Pregabalin Improves Imbalance of Pain Networks in Fibromyalgia, Study Shows

Pregabalin Improves Imbalance of Pain Networks in Fibromyalgia, Study Shows
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Treatment using pregabalin seems to restore the balance between excitation and inhibition of networks that regulate pain, leading to a reduction of painful symptoms in people with fibromyalgia.

The study, “Novel Insights of Effects of Pregabalin on Neural Mechanisms of Intracortical Disinhibition in Physiopathology of Fibromyalgia: An Explanatory, Randomized, Double-Blind Crossover Study,” was published in the journal Frontiers in Human Neuroscience.

Fibromyalgia is characterized by chronic, widespread musculoskeletal pain. Currently, researchers do not know exactly what causes the condition.

The cerebral cortex is the most highly developed part of the brain and is responsible for higher thought processes, such as speech and decision making.

Activity in this part of the brain, called cortical activity, is determined by the balance between excitation and inhibition, determined by the activity of excitatory and inhibitory neurons.

Excitatory and inhibitory neurons in the cortex are massively interconnected, forming a network of feed forward and feedback circuits. Because of this immense interconnection, inhibitory cells should modulate the activity of excitatory cells and vice versa.

The most accepted theory for the development of fibromyalgia is that it develops because of an imbalance in excitability/inhibition in the brain networks. Researchers think there is reduced inhibitory activity on neurons that process pain, which amplifies painful stimuli, leading to chronic pain.

Pregabalin is an FDA-approved drug for fibromyalgia. However, there is limited evidence of its effect on the inhibitory/excitatory circuits in patients.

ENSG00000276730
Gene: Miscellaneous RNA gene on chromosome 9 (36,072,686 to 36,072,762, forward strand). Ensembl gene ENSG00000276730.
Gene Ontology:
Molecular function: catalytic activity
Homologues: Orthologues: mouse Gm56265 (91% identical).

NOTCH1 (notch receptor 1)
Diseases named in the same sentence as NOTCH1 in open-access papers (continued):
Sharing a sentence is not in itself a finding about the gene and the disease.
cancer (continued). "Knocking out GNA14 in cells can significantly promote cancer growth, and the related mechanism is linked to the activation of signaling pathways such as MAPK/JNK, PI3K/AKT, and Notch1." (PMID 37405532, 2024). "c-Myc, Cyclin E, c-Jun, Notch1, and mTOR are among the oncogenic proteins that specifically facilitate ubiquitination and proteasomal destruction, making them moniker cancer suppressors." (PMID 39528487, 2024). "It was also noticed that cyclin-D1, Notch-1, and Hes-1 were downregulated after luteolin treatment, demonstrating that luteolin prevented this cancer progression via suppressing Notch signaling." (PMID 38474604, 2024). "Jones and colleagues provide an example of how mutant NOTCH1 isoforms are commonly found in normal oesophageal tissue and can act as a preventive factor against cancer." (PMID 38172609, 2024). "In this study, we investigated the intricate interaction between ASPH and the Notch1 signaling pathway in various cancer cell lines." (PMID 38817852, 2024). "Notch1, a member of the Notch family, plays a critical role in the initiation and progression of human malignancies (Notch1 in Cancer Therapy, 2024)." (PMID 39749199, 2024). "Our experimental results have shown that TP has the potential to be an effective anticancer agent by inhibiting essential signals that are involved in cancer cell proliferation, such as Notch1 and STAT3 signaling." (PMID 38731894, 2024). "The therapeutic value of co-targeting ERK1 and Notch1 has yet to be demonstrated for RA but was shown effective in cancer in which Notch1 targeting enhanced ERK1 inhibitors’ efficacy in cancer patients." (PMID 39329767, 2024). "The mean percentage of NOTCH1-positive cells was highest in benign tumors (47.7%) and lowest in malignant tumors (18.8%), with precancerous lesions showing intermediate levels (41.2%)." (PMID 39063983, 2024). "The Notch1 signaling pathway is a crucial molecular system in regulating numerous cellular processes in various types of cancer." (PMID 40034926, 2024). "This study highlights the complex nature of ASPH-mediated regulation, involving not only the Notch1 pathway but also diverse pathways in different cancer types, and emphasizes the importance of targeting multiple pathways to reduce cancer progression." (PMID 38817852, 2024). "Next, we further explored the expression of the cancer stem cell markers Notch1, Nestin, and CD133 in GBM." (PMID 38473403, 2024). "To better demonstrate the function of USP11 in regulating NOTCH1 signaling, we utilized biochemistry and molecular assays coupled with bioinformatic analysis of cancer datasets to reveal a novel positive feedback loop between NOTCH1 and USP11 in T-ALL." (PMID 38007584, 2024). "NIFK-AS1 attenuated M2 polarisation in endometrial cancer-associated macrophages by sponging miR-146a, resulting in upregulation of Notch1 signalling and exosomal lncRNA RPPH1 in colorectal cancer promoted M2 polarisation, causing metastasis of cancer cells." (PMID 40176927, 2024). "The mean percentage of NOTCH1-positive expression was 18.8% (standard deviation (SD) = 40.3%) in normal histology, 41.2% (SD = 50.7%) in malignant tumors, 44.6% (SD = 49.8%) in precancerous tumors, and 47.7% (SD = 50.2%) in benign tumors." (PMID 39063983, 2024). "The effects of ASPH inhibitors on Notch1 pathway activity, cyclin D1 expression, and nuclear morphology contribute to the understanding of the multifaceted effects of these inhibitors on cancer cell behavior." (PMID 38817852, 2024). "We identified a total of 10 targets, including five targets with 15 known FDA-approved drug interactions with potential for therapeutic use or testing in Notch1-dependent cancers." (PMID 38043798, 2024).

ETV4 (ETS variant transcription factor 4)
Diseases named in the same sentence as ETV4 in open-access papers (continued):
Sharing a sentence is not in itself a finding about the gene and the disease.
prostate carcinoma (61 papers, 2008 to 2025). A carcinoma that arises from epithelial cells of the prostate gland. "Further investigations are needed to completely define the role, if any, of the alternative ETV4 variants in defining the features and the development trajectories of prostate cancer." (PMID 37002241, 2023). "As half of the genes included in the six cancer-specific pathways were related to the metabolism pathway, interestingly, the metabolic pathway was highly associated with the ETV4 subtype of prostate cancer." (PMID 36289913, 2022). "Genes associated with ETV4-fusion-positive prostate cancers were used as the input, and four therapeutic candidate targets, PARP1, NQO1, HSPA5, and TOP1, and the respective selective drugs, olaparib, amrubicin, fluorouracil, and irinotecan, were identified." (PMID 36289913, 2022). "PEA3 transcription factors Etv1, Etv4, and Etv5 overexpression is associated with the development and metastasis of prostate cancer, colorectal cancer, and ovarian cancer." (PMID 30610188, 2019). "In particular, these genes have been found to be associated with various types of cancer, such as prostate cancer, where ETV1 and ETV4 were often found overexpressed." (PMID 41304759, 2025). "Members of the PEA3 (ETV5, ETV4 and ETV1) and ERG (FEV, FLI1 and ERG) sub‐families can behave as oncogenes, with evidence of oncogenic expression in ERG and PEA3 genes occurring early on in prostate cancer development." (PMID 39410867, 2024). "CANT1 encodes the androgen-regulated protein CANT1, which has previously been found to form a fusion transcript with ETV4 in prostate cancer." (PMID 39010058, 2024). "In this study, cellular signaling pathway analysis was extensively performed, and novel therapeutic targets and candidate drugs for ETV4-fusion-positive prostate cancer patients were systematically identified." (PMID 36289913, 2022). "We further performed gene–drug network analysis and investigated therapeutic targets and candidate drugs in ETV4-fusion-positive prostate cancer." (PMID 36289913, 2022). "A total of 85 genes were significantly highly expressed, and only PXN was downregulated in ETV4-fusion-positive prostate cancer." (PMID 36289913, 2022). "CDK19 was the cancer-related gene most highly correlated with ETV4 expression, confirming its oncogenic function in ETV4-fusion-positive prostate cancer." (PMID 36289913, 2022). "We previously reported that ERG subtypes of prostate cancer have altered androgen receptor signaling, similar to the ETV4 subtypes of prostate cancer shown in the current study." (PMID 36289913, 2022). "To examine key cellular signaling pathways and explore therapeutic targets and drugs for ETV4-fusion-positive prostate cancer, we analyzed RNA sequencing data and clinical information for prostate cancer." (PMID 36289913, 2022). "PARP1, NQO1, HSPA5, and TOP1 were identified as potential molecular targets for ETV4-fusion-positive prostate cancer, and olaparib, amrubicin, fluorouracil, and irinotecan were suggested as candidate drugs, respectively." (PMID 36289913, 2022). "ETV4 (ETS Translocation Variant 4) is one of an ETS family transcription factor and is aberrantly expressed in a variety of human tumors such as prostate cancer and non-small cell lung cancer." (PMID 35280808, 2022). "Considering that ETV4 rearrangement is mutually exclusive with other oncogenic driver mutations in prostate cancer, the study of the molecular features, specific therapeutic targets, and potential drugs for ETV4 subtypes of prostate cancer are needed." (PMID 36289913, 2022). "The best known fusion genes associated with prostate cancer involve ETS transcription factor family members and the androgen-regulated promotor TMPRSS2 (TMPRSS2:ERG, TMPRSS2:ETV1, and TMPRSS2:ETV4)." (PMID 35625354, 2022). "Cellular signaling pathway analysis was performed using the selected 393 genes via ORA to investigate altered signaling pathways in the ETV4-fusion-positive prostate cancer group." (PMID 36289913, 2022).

Transcranial magnetic stimulation (TMS) measures provide an index that can help determine how the basal neuronal plasticity state (levels of excitatory and inhibitory stimuli) might predict the effect of therapeutic approaches on these brain circuits.

Researchers used TMS to evaluate whether pregabalin could be more effective than a placebo in improving the excitability/inhibition imbalance in fibromyalgia patients compared to healthy subjects in a Phase 2/3 clinical trial (NCT02639533).

They recruited 27 women (17 with fibromyalgia and 10 healthy subjects) in a blinded, placebo-controlled clinical trial where participants were randomized to receive 150 mg of oral pregabalin or a placebo.

Specifically, researchers looked at two measures — the cortical silent period (CSP) and short intracortical inhibition (SICI).

An increase in the CSP indicates inhibition in pain networks (reduced pain), while an increase in SICI indicates increase in excitability of pain networks (increased pain).

These cortical excitability pain measures were assessed before and 90 minutes after receiving the medication.

Results indicated that pregabalin increased the CSP by 14.34% while the placebo reduced the CSP by 1.58%. Pregabalin reduced the SICI by 8.82% and the placebo increased it by 19.56%.

This indicates that pregabalin increases the inhibition on pain networks and thus reduces pain.

Researchers also found that use of pregabalin led to an improvement in various pain measures.

Modulation of the imbalance in neuronal excitability/inhibition could, therefore, be the mechanism through which pregabalin works to reduce pain in patients with fibromyalgia.

Interestingly, pregabalin did not have a statistically significant effect in either the excitability or pain measures in the healthy subjects group.

“These results support the concept that pregabalin is more effective in modulating [pain] transmission when the neural excitability in the [pain] input is enhanced,” the authors wrote.

 

Iqra holds a MSc in Cellular and Molecular Medicine from the University of Ottawa in Ottawa, Canada. She also holds a BSc in Life Sciences from Queen’s University in Kingston, Canada. Currently, she is completing a PhD in Laboratory Medicine and Pathobiology from the University of Toronto in Toronto, Canada. Her research has ranged from across various disease areas including Alzheimer’s disease, myelodysplastic syndrome, bleeding disorders and rare pediatric brain tumors.
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Iqra holds a MSc in Cellular and Molecular Medicine from the University of Ottawa in Ottawa, Canada. She also holds a BSc in Life Sciences from Queen’s University in Kingston, Canada. Currently, she is completing a PhD in Laboratory Medicine and Pathobiology from the University of Toronto in Toronto, Canada. Her research has ranged from across various disease areas including Alzheimer’s disease, myelodysplastic syndrome, bleeding disorders and rare pediatric brain tumors.
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